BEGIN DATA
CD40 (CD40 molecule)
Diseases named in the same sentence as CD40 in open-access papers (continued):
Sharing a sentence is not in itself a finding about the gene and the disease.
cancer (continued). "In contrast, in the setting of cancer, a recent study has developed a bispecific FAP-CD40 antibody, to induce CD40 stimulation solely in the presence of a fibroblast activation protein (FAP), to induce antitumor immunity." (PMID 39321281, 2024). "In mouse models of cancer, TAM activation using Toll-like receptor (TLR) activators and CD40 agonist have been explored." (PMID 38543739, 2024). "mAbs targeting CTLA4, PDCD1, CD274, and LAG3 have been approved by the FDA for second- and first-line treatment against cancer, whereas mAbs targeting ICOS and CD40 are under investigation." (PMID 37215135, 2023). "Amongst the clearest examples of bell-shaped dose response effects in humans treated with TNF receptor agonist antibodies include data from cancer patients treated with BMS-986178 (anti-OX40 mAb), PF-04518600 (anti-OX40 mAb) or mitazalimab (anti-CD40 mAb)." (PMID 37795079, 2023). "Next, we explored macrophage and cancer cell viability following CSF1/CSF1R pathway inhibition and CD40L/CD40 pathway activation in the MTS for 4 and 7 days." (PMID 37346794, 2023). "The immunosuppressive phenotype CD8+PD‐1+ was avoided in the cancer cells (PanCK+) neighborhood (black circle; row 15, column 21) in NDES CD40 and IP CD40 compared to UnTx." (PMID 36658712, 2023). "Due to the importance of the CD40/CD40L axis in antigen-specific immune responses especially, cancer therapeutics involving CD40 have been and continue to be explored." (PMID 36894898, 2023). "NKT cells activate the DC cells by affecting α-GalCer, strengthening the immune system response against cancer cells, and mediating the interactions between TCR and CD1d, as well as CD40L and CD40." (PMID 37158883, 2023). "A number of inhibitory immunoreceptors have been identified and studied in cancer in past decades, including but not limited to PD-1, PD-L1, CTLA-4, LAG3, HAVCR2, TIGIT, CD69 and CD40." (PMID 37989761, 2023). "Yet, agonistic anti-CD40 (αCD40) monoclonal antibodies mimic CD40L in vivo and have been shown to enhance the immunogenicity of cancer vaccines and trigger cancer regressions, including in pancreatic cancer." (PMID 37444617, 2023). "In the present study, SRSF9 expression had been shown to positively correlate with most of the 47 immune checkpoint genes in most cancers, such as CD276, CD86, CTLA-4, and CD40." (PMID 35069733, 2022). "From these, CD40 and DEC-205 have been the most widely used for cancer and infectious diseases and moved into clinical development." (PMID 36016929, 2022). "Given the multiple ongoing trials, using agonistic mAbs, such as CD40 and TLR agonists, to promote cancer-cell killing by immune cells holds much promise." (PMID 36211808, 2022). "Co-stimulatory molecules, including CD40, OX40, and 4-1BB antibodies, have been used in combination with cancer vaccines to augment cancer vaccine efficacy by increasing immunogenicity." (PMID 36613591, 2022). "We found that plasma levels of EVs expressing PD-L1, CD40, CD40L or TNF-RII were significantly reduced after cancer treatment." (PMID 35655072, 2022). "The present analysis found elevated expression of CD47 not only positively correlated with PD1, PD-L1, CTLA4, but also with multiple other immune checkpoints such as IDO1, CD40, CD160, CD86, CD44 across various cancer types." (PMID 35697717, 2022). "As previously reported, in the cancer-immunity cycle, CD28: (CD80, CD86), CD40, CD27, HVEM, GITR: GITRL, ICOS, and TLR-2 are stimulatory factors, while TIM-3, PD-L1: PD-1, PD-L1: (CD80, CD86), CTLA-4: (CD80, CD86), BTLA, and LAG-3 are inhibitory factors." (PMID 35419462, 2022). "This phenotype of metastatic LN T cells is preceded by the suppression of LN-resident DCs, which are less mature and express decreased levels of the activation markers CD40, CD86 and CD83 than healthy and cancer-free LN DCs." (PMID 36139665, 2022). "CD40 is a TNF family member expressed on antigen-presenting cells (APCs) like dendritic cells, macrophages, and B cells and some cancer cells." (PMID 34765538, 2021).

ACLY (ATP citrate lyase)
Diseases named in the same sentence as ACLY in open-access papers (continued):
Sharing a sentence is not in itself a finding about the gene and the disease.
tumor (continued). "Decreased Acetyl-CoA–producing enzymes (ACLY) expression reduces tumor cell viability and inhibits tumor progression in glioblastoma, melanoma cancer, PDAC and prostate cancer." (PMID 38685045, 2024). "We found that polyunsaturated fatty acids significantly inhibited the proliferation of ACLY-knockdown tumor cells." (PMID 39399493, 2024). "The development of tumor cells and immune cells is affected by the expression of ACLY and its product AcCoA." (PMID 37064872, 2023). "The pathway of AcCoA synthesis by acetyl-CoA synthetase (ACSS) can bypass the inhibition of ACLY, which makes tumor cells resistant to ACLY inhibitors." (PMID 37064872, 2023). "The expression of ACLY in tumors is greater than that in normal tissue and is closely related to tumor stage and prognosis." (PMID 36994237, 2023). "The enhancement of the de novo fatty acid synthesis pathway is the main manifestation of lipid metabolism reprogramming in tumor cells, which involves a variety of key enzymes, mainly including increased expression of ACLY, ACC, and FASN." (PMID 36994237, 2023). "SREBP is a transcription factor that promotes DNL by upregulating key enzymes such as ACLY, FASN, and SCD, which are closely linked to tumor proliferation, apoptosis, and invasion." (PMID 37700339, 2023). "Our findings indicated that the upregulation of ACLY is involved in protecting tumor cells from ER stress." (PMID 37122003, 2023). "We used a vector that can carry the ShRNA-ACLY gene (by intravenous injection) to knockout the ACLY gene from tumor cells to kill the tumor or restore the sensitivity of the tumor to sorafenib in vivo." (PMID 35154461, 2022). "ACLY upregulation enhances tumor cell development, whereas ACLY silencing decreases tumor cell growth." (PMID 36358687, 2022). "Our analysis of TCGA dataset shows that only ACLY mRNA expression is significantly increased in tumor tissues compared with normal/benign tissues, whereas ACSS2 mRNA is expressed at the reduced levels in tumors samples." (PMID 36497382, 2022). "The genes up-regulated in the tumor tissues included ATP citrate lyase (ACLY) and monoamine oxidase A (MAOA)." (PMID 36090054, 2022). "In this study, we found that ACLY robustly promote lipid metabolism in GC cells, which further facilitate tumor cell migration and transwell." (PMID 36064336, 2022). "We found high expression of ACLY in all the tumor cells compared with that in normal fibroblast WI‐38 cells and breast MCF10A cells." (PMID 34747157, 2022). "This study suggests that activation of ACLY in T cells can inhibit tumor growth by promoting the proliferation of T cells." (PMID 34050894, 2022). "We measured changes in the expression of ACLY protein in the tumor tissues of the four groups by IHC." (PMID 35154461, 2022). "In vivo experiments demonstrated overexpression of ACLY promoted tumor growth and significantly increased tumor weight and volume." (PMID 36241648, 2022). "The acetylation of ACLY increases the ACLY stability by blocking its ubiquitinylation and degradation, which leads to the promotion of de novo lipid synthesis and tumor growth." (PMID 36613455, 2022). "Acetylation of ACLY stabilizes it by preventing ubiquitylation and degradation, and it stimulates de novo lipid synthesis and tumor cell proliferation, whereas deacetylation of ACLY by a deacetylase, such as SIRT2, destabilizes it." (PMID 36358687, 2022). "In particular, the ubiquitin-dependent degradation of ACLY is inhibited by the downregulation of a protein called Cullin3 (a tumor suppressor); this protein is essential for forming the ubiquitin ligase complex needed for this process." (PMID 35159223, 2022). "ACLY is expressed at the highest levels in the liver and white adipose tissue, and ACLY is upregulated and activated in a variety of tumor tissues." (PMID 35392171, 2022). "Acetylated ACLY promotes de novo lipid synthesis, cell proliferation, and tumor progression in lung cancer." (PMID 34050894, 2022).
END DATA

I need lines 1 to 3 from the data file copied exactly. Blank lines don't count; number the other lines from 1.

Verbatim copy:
CD40 (CD40 molecule)
Diseases named in the same sentence as CD40 in open-access papers (continued):
Sharing a sentence is not in itself a finding about the gene and the disease.